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Hurricane Harvey: 3 Years Later

 

August 25th, 2017 –  a day that residents of Port Aransas, Texas will never forget.

When the Mayor, whoever it is, issues an order to evacuate, people in Port Aransas listen to it.  And they get the heck out,” said Charles Bujan, the Mayor of Port Aransas since 2016.

After rapidly strengthening in the Gulf of Mexico, Hurricane Harvey made landfall on nearby San Jose Island, Texas as a Category 4 with winds as high as 132 miles per hour.  This lead to widespread destruction along the Texas coastline.

I think we lost 500 dwelling units in the population and our city infrastructure was severely damaged.  It was the biggest mess up I’ve ever seen to be honest with you when I came back,” Mayor Bujan said.

But landfall would only be the start of Harvey’s impacts.  On August 25th, the rain began in southeast Texas and southwest Louisiana.  This continued as Harvey slowly drifted along the coastline for four days.

“If you’ve never been through it before, sometimes you look at it and go well, I’ll be fine, I don’t know what to do when it happens but we’ll be just fine and we’re not going to flood,” said Dirk Sylvester, who experience Harvey firsthand with his family in Kingwood, TX.  “Now, since we’ve been through it, we’ve got to have our hurricane preparedness plan at our house and what we’re going to do if we see something big coming in.”

The storm was record-setting — rain totals in Houston came in at 31.26″.  In nearby Nederland, Texas, 60.58″ of rain fell, making it the wettest tropical cyclone ever recorded for both the Lone Star State and the United States.

We just lost everything, and everybody that we love, our neighborhood and community, lost everything,”  said Dirk’s wife, Mary Elizabeth.  “And you have no idea what Category 3 water does I mean, you lose everything.”

The rain lead to deadly flooding.  68 people were killed by the storm in Texas, making it the state’s deadliest tropical cyclone since 1919.  America’s 5th-largest metro area, Houston, was brought to a near-standstill for weeks, and across the state tens of thousands were displaced and evacuated.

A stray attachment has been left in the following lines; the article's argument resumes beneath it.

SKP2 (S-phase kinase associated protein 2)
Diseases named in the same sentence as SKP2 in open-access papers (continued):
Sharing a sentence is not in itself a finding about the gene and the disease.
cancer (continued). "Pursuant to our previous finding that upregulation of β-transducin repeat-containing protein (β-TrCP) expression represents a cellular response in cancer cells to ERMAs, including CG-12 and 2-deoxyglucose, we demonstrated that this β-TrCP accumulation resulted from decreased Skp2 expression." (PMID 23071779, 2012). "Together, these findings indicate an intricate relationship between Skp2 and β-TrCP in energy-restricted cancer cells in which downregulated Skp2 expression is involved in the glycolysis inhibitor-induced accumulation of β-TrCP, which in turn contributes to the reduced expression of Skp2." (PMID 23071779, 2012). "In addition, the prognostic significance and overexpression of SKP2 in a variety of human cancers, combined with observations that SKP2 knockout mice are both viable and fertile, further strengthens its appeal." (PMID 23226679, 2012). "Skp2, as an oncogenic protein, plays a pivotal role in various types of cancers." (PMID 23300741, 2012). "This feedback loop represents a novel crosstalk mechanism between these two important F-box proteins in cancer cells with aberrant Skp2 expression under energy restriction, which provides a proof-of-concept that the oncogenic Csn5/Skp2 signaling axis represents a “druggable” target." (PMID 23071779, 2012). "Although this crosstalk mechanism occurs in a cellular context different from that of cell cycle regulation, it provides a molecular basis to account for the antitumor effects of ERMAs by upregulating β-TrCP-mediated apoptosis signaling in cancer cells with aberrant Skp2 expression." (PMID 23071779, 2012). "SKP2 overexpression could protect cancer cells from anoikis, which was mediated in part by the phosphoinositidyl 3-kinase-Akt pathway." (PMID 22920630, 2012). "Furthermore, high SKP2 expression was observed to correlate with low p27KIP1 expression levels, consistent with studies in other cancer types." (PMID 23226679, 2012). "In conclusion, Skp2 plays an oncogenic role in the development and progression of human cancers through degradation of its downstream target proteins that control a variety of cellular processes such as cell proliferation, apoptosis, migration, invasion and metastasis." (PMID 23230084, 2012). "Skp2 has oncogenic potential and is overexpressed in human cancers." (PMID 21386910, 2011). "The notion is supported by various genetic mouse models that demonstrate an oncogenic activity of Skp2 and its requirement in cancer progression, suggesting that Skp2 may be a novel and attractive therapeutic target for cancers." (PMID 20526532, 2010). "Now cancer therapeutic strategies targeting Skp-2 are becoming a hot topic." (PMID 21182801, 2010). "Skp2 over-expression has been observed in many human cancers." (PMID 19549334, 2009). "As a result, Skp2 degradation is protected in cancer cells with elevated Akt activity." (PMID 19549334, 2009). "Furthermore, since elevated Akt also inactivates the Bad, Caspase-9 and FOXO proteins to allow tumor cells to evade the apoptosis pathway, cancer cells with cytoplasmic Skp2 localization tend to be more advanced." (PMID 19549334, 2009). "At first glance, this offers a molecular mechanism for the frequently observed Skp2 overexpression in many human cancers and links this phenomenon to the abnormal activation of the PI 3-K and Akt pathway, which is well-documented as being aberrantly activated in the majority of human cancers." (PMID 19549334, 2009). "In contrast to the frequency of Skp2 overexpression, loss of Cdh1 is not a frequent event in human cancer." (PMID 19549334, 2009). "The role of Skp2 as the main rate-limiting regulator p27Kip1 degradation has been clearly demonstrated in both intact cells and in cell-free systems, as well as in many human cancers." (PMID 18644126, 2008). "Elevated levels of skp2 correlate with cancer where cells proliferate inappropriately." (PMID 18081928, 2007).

It was surreal,” Dirk Sylvester recalled.  “When we were in the boats, we went quite a distance over neighborhoods and through neighborhoods trying to get out.”

Harvey produced an estimated 125 billion dollars worth of damage, making it the costliest natural disaster in the United States since Hurricane Katrina.  Harvey also became the first major hurricane to make landfall in the US since 2005.

In April of 2018, the name Harvey was officially retired by the World Meteorological Organization – a testament to the storm’s incredible strength.

About the author
Meredith is a Certified Broadcast Meteorologist as designated by the American Meteorological Society.  She was born and raised in Cleveland but has worked from coast to coast covering almost every type of weather.  She's been live out in the field during destructive tropical storms on the Gulf Coast of Florida, raging wildfires in Southern California, and covered the wreckage from tornadoes in t... Load Morehe Great Plains. In 2009, she reported on the damaging hail storm during the Sturgis Motorcycle Rally and in 2017, the historic California winter storms that produced record rain totals and devastating flash flooding.  Prior to joining WeatherNation, Meredith worked at KEYT/KKFX in Santa Barbara, CA, KOTA-TV in Rapid City, SD, WWSB-TV in Sarasota, FL, and began her career as an intern at WGN-TV in Chicago.  She was Santa Barbara's "Favorite Weathercaster of the Year" in 2016 and the Community Partner of the Year in 2017 for her volunteer work with Make-A-Wish Tri-Counties and awarded with the 2018 Valparaiso University Alumni Association First Decade Achievement Award. Meredith co-chairs the American Meteorological Society Station Scientist Committee, which focuses on raising greater awareness & outreach when it comes to science education for viewers.  She's also an accomplished reporter, producing weather and science stories including rocket launches at Vandenberg Air Force Base and the new GOES-16 satellite and it's impacts on weather forecasting.  Meredith's also worked on features that took her paragliding along the coast, white water rafting in Northern California, learning to surf in the Pacific Ocean, and how to be an aerial photographer while flying a single engine plane!

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